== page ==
Chefs in the Classroom: Food for Thought


Charles Bailey

Chef continues preparing the salad while participating students dig in. Students reported enjoying the rainbow bowl.

The 2020 Chefs in the Classroom: Food for Thought program through AtlantiCare came to Winslow Township Middle School to bring healthy foods into students’ lives, helping them to join a more healthy  lifestyle. Students from select classes were able to learn from AtlantiCare’s Chef Marchi that you can create a healthier meal at home with the materials you already have. The program was Monday, January 13th; both 7th and 8th grade students were able to join.

“I learned that students who originally looked at the ingredients that were going into the meal… were skeptical because they haven’t eaten it before,” said Dr. Cooper, “and then after trying they enjoyed it.” 

The program took place in the life skills kitchen area (K104). A worker from AtlantiCare, Christine Guzman, and Chef Marchi w set up before it started, bringing in all the materials to create their healthy “Rainbow Bowl” salad. Students from the Young Ladies Future Leaders and Young Mens Future Leaders were automatically participating in the program; Ms. Kernaghan’s class were also invited participants. The limit of students that were able to go was 15.  

“It was a good experience,” said eighth grader Mathew Marino. “Good food.”

The Chefs in the Classroom: Food for Thought program is to promote healthy eating into students lives. Started in 2005, the program has been coming out to different schools for more than 3 years. WTMS is the furthest that they can come to because they are located in Atlantic County, New Jersey, and their emphasis is on showing new foods students can prepare in creative ways. 

“There’s all sorts of dishes,” said Chef Marchi. “ There’s lots of dishes when we come in and show as many ingredients as we can.” 

The healthy schools program partners up with 114 schools in Atlantic, Cape May, Southern Ocean County, and lower Camden County. Demonstrations begin in October, and Guzman and Chef Marchi aren’t the only people who present as part of the program. The program includes other chefs and workers so that they can serve throughout southern New Jersey.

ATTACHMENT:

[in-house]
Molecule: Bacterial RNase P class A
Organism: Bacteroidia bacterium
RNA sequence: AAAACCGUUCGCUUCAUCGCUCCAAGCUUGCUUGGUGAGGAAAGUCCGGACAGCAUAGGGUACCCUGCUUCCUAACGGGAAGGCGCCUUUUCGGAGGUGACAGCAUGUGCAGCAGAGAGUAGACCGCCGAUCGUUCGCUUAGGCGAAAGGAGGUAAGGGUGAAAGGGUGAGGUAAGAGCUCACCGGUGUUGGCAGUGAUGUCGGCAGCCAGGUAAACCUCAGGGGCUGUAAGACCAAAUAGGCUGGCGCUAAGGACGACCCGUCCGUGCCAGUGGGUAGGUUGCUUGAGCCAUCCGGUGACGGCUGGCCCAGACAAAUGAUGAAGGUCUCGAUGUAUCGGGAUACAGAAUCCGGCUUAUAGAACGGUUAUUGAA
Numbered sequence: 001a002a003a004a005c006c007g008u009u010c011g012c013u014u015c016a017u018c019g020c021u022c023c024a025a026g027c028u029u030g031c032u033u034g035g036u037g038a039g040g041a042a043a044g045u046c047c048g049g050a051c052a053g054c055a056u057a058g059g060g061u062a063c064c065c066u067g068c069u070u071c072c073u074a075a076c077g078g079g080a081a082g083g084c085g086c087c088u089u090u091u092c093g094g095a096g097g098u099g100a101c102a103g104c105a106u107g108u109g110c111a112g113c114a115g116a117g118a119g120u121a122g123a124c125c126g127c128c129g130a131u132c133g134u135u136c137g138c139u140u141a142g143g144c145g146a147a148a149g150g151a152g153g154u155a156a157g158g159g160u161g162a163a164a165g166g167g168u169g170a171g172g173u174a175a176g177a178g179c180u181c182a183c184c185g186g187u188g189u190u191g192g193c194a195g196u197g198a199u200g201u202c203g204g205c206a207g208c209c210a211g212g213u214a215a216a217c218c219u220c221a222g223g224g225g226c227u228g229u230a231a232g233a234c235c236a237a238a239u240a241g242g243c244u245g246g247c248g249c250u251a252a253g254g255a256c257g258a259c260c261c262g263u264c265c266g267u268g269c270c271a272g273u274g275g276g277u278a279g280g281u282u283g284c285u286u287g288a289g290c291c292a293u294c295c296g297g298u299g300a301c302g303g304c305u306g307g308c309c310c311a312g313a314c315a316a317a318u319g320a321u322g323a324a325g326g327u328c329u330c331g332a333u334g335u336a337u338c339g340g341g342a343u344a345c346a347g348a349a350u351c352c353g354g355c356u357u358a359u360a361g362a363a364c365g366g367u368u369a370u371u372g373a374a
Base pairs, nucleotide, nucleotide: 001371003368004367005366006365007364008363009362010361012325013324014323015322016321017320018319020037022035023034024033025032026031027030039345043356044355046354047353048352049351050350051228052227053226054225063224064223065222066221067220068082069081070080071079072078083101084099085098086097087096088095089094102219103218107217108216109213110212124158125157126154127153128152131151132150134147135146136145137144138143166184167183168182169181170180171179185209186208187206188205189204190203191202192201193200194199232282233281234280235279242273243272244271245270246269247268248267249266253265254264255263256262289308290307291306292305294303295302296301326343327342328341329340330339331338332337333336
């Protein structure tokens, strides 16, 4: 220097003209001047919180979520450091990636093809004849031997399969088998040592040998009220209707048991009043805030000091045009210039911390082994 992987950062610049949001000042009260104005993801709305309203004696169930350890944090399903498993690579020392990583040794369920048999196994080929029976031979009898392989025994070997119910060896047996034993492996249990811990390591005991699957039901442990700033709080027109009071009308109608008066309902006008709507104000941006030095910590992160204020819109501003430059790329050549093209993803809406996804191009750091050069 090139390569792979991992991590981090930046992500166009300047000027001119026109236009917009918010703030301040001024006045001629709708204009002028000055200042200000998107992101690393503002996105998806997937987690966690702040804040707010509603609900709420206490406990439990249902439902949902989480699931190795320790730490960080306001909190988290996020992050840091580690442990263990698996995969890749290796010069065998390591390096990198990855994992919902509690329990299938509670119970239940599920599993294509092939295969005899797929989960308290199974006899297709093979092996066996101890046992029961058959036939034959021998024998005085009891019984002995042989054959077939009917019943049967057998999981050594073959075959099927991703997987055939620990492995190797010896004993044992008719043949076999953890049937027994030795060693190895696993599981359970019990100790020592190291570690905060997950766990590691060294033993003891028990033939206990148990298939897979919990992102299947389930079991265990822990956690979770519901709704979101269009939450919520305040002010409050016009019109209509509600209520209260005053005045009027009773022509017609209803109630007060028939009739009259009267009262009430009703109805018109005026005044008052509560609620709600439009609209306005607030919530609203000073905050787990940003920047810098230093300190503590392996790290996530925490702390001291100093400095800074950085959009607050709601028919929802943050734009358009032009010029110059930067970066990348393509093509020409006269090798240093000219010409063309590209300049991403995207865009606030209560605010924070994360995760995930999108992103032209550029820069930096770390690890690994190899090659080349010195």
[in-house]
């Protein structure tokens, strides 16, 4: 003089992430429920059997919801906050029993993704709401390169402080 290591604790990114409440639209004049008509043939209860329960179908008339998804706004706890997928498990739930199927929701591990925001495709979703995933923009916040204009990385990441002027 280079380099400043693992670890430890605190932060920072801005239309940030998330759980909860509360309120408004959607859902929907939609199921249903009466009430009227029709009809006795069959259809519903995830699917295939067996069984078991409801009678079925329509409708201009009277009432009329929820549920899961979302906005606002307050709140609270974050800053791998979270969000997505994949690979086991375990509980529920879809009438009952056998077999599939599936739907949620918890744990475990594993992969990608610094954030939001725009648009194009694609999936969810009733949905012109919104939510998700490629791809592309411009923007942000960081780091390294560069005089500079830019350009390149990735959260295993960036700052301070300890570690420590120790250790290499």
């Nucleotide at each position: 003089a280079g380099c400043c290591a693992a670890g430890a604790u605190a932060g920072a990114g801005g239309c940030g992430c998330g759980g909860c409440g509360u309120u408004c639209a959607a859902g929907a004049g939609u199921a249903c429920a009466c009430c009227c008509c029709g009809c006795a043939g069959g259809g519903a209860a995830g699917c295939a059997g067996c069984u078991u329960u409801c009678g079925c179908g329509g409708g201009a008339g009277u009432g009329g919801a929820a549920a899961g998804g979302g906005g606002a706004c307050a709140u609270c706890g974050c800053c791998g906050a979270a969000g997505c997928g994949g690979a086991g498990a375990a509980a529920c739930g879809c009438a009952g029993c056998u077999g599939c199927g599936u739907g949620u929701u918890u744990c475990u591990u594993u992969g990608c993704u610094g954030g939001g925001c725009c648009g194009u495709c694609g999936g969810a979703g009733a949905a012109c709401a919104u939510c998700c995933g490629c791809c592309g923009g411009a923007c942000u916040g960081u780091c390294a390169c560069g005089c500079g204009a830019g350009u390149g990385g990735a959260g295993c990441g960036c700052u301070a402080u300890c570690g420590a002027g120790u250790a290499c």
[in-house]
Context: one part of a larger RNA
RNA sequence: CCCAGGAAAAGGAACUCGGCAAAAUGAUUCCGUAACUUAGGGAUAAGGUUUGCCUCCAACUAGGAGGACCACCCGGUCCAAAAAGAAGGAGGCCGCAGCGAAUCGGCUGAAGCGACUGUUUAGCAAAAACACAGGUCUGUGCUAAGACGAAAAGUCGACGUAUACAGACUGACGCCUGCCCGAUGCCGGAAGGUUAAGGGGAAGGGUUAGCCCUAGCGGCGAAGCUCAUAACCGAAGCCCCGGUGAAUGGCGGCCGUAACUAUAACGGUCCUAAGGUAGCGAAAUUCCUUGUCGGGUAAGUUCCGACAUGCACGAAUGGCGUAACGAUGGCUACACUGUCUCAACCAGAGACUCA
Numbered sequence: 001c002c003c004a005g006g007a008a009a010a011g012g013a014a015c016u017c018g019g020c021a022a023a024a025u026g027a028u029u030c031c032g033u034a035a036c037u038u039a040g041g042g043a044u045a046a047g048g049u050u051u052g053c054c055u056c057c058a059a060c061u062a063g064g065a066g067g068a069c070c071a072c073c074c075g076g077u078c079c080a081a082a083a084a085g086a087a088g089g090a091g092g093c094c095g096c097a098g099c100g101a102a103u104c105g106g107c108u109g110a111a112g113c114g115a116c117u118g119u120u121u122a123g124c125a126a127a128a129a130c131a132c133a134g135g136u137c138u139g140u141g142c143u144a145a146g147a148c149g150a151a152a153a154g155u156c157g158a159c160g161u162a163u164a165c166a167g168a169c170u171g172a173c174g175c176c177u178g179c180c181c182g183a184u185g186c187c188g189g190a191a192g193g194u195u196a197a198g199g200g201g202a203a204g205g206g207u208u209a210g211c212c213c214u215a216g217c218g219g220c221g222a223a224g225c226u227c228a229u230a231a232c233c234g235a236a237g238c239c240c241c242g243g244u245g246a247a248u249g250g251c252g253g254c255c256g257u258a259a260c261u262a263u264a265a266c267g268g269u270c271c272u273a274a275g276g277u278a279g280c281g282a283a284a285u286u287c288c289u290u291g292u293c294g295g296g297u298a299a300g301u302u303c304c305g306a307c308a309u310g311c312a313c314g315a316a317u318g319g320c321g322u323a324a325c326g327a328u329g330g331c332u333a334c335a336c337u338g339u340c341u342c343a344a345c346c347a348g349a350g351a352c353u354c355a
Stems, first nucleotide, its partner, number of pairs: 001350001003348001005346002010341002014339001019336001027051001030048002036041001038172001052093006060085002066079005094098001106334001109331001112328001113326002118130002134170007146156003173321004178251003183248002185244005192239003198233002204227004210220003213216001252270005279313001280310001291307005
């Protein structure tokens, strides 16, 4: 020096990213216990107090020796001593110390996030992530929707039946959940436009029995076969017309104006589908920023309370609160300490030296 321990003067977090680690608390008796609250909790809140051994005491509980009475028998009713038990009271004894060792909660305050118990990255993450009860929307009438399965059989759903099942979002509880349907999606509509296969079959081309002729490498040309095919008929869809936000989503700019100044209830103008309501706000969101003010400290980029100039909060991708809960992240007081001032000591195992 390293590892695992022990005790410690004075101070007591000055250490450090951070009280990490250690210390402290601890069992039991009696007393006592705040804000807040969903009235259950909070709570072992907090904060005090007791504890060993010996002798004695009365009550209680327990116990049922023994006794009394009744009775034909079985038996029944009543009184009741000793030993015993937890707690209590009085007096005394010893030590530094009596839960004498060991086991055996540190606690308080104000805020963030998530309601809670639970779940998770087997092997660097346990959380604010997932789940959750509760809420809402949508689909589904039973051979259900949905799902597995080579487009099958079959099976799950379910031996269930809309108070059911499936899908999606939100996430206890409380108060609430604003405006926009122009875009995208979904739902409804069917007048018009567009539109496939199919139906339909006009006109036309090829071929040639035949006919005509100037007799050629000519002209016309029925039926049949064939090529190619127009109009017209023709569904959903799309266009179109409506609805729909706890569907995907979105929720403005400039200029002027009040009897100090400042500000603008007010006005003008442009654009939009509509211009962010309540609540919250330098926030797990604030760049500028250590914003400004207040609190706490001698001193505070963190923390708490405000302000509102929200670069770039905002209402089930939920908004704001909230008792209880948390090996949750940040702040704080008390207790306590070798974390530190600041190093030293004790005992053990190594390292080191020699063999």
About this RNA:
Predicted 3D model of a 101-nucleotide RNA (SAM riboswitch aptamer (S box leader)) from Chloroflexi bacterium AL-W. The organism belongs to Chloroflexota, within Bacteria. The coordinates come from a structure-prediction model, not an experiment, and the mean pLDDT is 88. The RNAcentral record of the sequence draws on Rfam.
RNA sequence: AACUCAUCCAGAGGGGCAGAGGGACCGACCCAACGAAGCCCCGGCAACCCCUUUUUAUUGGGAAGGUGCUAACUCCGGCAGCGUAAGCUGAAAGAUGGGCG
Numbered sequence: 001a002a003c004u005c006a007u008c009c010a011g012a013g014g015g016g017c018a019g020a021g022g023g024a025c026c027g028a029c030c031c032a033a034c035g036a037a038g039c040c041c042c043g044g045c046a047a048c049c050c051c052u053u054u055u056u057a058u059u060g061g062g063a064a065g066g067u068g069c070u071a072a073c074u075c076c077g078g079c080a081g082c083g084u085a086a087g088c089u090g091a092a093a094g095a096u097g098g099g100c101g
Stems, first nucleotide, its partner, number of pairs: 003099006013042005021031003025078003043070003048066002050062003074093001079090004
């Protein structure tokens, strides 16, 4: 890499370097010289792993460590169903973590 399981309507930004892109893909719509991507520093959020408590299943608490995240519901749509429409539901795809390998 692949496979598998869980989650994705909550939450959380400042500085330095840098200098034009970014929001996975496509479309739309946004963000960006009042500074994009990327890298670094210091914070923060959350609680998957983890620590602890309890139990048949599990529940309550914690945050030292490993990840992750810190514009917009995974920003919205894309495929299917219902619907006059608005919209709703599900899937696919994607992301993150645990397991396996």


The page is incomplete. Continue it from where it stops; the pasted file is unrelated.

“We started to celebrate it for national nutrition month in March,” said Guzman, “and then we actually extended it to October for farm to school months.”

During the Food for Thought program, Guzman also talked about MyPlate, an effort spearheaded by the US Department of Agriculture to help students learn how important it is for students to eat a healthier meal. MyPlate offers an app to help in menu design, and students were able to watch Chef Marchi add a variety of colorful ingredients to the Rainbow Bowl. Chef Marchi also taught students how to make their own salad dressing instead of buying it at the store.  When the salad was done, students and staff were able to eat the salad and experience a new taste of food.

Charles Bailey
Christine Guzman from AtlantiCare holds up the MyPlate visual to help studentsbetter understand how to create a balanced meal.

“I got to sit in the front row,” said seventh grader Mason King,  “and watch what she was doing.”

Every year the WTMS has chefs come to the school to have a presentation about healthy eating. The Chefs in the Classroom: Food for Thought isn’t the only healthy program that the WTMS will be having. The WTMS has ongoing healthy eating included into the school, such as the STEM vertical gardens which are used to help students grow healthy ingredients before cooking with them in science classes. When asked, students said Food for Thought has taught staff and students to never judge the way something looks before trying it and to always try different things.   

“We just want to thank Winslow Middle School and Dr. Cooper for inviting us,” said Guzman, “and we’re looking forward to a continued collaboration with the school.”